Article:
The unknowns include soil condition and the presence of aquifers and gas fields, all of which affect construction.

Soil condition, for instance, will determine the amount of reinforcement required for tunnels: Some stretches along the Thomson-East Coast MRT line near Katong Park, for instance, had to be strengthened as the area is made up primarily of soft marine clay, which has the consistency of peanut butter.

Capturing such information in a shared database is a step towards smarter underground city planning.

The Netherlands, which created a law to mandate the sharing of data on soil and groundwater from 2018, offers some valuable lessons.

The Dutch government also introduced an open database - called the Basis Registratie Ondergrond (BRO), or Key Registry for the Subsurface - accessible to all citizens. Any company that excavates or drills underground will have to share data with the BRO registry. Any user who finds inaccurate information is required to report it.

All the information will go towards the creation of an authoritative and comprehensive 3D underground map, the foundation for future underground development as well as ground-level construction planning. Having a rich and constantly updated database will help, for instance, engineers determine how rivers have shifted their course and how soil conditions have changed over time, ahead of laying or reinforcing the foundations for bridges, buildings and dikes.


This kind of data-sharing looks like an uphill task in Singapore because of longstanding rivalry among companies and security concerns.

SLA's Mr Tan said: "One of the challenges is to get utilities companies and telcos to share data. They guard their data jealously."

But without knowing with certainty what is underground, it is hard for city planners to figure out whether there is scope to do more. As such, Singapore's progress has been limited.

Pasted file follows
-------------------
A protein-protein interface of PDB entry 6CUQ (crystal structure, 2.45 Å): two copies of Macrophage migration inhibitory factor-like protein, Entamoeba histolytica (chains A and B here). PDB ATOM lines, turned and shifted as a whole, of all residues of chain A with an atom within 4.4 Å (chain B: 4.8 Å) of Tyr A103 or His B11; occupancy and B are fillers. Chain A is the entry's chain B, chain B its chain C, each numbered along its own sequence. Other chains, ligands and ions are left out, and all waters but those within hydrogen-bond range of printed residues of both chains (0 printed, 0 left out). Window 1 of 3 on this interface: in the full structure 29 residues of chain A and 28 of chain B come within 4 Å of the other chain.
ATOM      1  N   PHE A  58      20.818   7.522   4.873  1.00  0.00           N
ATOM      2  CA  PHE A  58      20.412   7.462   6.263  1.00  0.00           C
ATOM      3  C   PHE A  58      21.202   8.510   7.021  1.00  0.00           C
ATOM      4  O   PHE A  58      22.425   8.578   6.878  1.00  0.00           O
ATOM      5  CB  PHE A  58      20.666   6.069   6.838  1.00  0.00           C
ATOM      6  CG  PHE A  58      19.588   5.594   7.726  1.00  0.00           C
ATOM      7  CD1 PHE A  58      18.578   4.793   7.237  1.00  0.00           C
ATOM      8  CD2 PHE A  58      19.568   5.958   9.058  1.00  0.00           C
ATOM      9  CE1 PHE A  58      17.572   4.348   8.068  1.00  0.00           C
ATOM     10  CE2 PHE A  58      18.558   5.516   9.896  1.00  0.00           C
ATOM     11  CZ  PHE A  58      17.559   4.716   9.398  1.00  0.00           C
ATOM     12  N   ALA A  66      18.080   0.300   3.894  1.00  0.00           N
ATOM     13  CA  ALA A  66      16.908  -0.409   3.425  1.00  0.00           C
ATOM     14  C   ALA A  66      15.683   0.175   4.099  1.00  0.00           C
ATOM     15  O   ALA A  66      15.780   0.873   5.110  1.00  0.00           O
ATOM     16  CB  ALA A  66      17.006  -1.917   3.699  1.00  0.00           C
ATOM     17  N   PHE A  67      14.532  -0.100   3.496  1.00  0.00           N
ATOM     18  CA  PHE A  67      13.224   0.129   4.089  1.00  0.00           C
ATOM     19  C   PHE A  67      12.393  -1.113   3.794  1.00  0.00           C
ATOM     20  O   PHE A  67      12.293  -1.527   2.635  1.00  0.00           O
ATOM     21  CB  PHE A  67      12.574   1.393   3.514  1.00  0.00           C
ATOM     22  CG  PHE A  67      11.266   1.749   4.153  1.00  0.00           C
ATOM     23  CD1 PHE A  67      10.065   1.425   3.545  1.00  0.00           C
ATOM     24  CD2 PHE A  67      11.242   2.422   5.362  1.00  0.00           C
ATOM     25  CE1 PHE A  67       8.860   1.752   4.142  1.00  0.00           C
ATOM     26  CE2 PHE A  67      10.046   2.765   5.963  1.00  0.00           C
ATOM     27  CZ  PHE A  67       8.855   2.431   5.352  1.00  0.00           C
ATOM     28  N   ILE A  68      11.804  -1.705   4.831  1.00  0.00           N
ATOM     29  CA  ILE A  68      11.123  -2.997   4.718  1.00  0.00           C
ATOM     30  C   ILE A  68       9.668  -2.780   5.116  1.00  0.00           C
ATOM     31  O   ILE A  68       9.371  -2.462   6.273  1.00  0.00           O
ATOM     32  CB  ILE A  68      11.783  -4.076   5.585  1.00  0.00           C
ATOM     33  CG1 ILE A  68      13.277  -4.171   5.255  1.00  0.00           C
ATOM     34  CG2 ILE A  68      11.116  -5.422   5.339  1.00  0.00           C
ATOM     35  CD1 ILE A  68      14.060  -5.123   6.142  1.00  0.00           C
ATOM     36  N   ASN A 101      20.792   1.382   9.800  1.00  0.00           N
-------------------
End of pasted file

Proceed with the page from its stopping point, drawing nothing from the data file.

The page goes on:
One completed project is the Jurong Rock Caverns, a storage facility for liquid hydrocarbon 130m under Jurong Island. This has freed up more than 60ha, an area equal to 84 football fields, of development space on the island. The project is straightforward as Jurong Island consists mostly of reclaimed land, and it is managed by one agency - JTC Corporation.

More ambitious projects in the pipeline include new sewers 42m below the surface and reservoirs more than 150m below ground. The PUB's Deep Tunnel Sewerage System (Phase 2), to be completed in 2025, will traverse 100km across the western half of Singapore. The agency is also looking to store water in underground reservoirs at 150m and below to free up to 3,700ha or 5 per cent of Singapore's total land space.

The new projects need data, and mapping is a key first step.

On the plus side, new technologies that let underground assets be mapped with greater precision, with a margin of error of below 40cm and in 3D, make the job of avoiding earthwork accidents easier.

However, more needs to be done to improve the sharing of underground information and maps, with the Dutch model offering lessons for Singapore.

The subterranean project is a challenging one. If above-ground airports and ports can take decades to plan and develop, what more underground cities and amenities. But the rewards of more space and a more liveable city for all are immense too.

Greater efficiency in underground city planning will go a long way to advance Singapore's march towards this new frontier.